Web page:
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Saturday, February 4, 2023

Rhode Island's loss is Yale's gain

Brown physician-scientist Dr. Megan Ranney appointed dean of Yale School of Public Health

Respected national voice on public health issues ranging from the pandemic to health equity to gun control

Brown University

After nearly two decades at Brown University as a medical resident, graduate student, professor and academic leader, Dr. Megan L. Ranney has been named dean of the Yale School of Public Health. Ranney will step down from her current role as deputy dean of Brown’s School of Public Health effective July 1, 2023.

A prominent advocate with an international reputation for innovative approaches to health and patient care, Ranney is a physician-scientist who has held faculty appointments at Brown’s Warren Alpert Medical School since 2008 and at Brown’s School of Public Health since its inception in 2013. 

She is a practicing emergency physician, researcher and educator with a particular focus on intersections among digital health, violence prevention and population health.

Ranney is a leading public voice on urgent topics in health and medicine ranging from COVID-19 to firearm injury, to mental health, to working conditions for health care providers, offering expert analysis through testimony to Congress, appearances on broadcast news networks, op-eds in major media outlets  and guidance for non-governmental organizations. 

Her career is distinguished by a deep commitment to working with patients and communities to address complex public health and medical challenges, especially those that burden members of historically underserved populations.

Ronald Aubert, interim dean of Brown’s School of Public Health, said Ranney has been a remarkable public health leader at Brown, in Rhode Island and nationally, as well as a dedicated mentor and teacher to aspiring physicians and public health professionals studying at the University.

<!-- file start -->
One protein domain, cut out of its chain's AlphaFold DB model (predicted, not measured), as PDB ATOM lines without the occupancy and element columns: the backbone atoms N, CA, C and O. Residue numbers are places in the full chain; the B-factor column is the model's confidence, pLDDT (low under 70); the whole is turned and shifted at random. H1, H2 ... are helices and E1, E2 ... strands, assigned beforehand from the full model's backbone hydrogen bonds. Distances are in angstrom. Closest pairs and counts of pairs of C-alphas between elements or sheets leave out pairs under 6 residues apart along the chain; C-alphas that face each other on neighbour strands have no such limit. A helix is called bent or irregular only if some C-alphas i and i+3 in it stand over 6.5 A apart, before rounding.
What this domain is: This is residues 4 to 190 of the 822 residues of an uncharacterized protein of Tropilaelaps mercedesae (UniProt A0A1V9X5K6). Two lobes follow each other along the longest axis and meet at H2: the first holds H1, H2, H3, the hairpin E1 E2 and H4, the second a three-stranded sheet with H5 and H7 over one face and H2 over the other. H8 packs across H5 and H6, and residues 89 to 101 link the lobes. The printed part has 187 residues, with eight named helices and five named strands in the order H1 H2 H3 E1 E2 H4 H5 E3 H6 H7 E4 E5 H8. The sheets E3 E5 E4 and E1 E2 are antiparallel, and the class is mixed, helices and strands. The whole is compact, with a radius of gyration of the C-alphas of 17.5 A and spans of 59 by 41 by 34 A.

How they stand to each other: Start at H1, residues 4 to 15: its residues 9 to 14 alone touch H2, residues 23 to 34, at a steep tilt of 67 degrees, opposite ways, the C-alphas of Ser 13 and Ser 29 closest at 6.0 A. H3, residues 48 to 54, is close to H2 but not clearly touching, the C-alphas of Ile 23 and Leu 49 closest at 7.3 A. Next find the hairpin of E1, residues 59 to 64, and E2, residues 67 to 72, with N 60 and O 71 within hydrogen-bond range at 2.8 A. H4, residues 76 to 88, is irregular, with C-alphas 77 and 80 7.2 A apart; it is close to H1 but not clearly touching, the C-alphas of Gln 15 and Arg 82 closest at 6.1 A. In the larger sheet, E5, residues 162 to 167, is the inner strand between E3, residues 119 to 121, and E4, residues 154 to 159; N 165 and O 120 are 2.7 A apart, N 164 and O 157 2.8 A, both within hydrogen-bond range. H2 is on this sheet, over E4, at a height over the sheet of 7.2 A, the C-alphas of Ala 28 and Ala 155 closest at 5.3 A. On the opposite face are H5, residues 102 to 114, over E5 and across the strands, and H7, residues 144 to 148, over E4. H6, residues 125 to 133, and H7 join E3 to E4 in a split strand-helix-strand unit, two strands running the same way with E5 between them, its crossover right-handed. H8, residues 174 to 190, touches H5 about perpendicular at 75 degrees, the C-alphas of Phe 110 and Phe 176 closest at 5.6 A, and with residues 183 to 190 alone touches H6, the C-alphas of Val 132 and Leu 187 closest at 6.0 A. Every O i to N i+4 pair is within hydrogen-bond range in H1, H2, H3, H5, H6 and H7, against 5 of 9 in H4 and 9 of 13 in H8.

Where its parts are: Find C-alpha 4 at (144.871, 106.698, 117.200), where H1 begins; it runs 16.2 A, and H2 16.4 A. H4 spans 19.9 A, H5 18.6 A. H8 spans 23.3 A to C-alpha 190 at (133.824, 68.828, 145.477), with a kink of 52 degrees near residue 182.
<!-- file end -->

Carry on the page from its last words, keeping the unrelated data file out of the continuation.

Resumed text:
“Megan has been a tireless advocate for patients, students, fellow faculty and medical practitioners — and for advancing creative ideas and approaches to public health,” Aubert said. “Her scholarship has had a significant impact on real-world issues facing patients, and she’s inspired and informed everyone from students at Brown to people across the country who count on her expert analysis on timely health issues. She’s been a champion for the mission of the School of Public Health, and we’re grateful for the extensive impact she’s had on our community.”

Ranney came to Brown in 2004, completing her medical residency in emergency medicine and a fellowship in Injury Prevention Research. She has served as an attending physician at the Miriam Hospital and Rhode Island Hospital in Providence since 2008, the year she joined Brown’s Warren Alpert Medical School faculty in the Department of Emergency Medicine. 

She earned a master in public health from Brown in 2010, and in 2013, became an assistant professor in the Department of Health Services, Policy and Practice in the School of Public Health. She has since held academic appointments in both schools.

In 2019, Ranney became the founding director of the Brown-Lifespan Center for Digital Health, a center where creative minds from Brown and its affiliated hospital partners collaboratively design, test and deploy digital solutions to challenges that affect the health of patients and populations.

Ranney said she’ll depart for Yale with both great excitement about the opportunities ahead and lifelong memories from Brown, the university she has called home for the better part of two decades.

“What an honor to have been part of this institution for 20 years, and to have been with the School of Public Health since its formal inception and throughout its journey,” Ranney said. “I am immensely grateful to my colleagues and teachers in emergency medicine and at the School of Public Health, and to President Christina Paxson, whose model of leadership is part of what inspired me to move into higher education leadership.”